When you’re seeking out a surgical procedure that Medicare will not cover, certain insurance agencies offer a form of surgery insurance. If you choose to purchase separate surgery insurance, do make sure that certain procedures you are looking to have would be covered. Be sure to do plenty of research on the surgery insurance of your choice before you opt to buy.

*You should also make sure that your provider will give you the go-ahead for a non-essential surgery at this time. Many healthcare providers are refusing to perform non-essential procedures per CMS recommendation due to resources and bed space being needed to treat COVID-19.

Exceptions to the Rule

There are times when a procedure typically considered to be a non-essential surgery would fall under the essential surgery category. If something that would typically be corrected with a non-essential surgery has become a life-threatening condition, Medicare will then cover costs for that procedure.

Oral surgeries are typically seen as non-essential surgeries. However, there are times when an oral surgery would be considered medically essential and could be covered by Medicare surgery coverage. If you require reconstructive dental or oral surgery due to the occurrence of some form of traumatic injury, that surgery would become essential and would be covered by Original Medicare

Another type of surgery that would be viewed as non-essential would be corrective vision surgery. Conditions that drastically affect your vision pose a serious risk of harm, and therefore could be life-threatening. A common condition among seniors that can drastically alter vision is the development of cataracts. As a result, cataract surgery is covered by Medicare surgery coverage.

In any instance, if you’re wondering whether your surgical procedure may be covered by Medicare, your best move is always to check their policy. You may need a procedure that seems like a non-essential surgery on the surface, but could be deemed medically necessary if it poses any threat to your health. You can also call a Medicare representative at 1-800-MEDICARE if you need to know whether or not a surgery that would possibly be viewed as non-essential surgery may be covered.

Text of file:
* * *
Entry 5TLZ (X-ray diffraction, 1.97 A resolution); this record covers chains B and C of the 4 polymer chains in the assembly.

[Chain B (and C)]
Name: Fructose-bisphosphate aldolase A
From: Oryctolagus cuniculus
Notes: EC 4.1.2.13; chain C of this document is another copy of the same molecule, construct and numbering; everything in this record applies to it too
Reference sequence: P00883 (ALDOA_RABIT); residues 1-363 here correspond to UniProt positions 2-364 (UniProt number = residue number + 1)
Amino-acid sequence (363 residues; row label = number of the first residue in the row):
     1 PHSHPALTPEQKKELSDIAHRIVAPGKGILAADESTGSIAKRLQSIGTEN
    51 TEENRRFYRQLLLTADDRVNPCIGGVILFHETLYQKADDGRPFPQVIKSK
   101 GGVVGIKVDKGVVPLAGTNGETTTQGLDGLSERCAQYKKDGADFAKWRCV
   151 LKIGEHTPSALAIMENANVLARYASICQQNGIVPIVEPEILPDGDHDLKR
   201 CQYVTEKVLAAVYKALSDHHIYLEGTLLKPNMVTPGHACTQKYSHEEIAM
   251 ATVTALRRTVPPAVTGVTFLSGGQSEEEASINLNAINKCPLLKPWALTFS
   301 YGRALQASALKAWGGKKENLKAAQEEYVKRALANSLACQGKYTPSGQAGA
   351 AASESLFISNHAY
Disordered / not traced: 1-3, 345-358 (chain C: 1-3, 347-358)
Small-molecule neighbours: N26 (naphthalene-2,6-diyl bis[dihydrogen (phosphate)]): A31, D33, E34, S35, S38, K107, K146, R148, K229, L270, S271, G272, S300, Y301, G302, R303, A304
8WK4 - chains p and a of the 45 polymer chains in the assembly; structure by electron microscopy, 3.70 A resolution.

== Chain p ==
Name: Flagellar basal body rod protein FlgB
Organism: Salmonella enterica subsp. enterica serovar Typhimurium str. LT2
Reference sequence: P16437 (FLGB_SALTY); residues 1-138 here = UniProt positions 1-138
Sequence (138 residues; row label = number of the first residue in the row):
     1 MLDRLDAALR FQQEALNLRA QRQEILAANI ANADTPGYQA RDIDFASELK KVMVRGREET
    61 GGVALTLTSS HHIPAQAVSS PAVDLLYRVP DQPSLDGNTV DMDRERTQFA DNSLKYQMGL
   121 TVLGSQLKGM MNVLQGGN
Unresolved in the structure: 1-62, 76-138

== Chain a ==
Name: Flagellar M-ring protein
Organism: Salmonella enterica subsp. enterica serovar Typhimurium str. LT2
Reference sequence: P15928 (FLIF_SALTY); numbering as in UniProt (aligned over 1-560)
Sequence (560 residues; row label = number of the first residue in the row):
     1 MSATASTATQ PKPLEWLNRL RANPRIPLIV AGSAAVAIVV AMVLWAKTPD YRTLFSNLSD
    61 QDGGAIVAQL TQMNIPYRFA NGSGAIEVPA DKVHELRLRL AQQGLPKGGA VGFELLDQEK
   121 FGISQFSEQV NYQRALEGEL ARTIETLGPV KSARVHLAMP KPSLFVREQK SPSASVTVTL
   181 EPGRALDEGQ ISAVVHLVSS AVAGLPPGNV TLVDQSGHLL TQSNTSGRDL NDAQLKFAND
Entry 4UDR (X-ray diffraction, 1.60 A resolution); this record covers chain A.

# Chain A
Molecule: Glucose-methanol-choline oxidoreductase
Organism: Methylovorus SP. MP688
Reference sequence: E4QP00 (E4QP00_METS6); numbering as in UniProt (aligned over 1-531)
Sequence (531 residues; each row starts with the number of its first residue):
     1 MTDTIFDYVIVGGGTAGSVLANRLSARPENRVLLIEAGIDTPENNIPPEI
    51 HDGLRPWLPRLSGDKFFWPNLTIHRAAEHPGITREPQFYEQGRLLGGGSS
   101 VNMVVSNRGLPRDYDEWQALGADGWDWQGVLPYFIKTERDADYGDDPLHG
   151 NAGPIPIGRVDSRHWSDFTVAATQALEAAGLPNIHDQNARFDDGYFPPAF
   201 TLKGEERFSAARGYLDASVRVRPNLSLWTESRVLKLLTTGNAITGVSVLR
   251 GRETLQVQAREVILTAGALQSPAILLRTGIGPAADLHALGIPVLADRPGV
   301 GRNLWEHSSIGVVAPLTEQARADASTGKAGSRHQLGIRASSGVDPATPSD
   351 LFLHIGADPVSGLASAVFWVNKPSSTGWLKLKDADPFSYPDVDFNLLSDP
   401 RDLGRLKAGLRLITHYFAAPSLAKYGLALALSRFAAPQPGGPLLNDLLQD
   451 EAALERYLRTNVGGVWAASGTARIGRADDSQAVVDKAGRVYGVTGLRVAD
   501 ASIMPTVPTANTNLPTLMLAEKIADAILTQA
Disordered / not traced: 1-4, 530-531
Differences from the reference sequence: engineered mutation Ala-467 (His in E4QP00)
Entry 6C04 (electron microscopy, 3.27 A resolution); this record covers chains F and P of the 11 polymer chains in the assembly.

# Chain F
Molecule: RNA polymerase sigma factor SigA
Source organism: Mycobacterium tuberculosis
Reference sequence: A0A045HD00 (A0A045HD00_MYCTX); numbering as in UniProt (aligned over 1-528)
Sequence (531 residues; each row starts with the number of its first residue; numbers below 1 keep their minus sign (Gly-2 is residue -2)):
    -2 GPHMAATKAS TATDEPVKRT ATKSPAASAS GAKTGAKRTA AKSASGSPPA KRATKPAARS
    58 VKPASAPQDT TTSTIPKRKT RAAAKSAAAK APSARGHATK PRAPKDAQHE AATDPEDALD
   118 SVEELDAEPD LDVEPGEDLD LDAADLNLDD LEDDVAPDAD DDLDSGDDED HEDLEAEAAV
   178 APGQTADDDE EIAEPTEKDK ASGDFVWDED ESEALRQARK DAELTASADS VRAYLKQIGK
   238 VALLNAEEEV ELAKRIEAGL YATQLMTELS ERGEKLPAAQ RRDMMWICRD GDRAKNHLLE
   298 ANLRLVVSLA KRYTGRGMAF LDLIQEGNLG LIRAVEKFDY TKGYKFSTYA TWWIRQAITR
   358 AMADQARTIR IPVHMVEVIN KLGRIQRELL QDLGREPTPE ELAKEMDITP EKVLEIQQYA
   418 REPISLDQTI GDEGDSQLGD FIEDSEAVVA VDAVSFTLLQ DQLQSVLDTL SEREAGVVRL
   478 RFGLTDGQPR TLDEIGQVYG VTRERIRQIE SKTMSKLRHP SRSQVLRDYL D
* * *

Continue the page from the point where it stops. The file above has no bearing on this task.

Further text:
Be Proactive - Make Sure Your Procedure is Covered

When you need a crucial procedure to combat the effects of a life-threatening illness, Medicare surgery coverage can be a massive help. The cost of most essential surgical procedures is incredibly high. Medicare surgery coverage can help lighten the financial burden of getting an essential surgery that you need to improve your quality of life.

However, if the surgery that you’re looking for isn’t covered, you may be in for serious sticker shock once the bill comes around. If you scheduled a procedure that you thought was covered by Medicare surgery coverage and it actually isn’t, you might just end up on the hook for tens of thousands of dollars in order to cover the cost of a procedure that’s considered a non-essential surgery.

Before you have any procedure performed, check your Medicare policy to make sure that the service you need is covered. Remember that Original Medicare will not cover most cosmetic, oral, or visual procedures. It’s also helpful to know that if your procedure is not covered by Original Medicare, separate surgery insurance or a Medicare Advantage plan can help you mitigate the cost.

About the Author

Larry Johnson

Larry is a content writer with several years of experience in creating informative content for a variety of industries on topics that matter. He is a 2009 graduate of the University of North Carolina School of the Arts.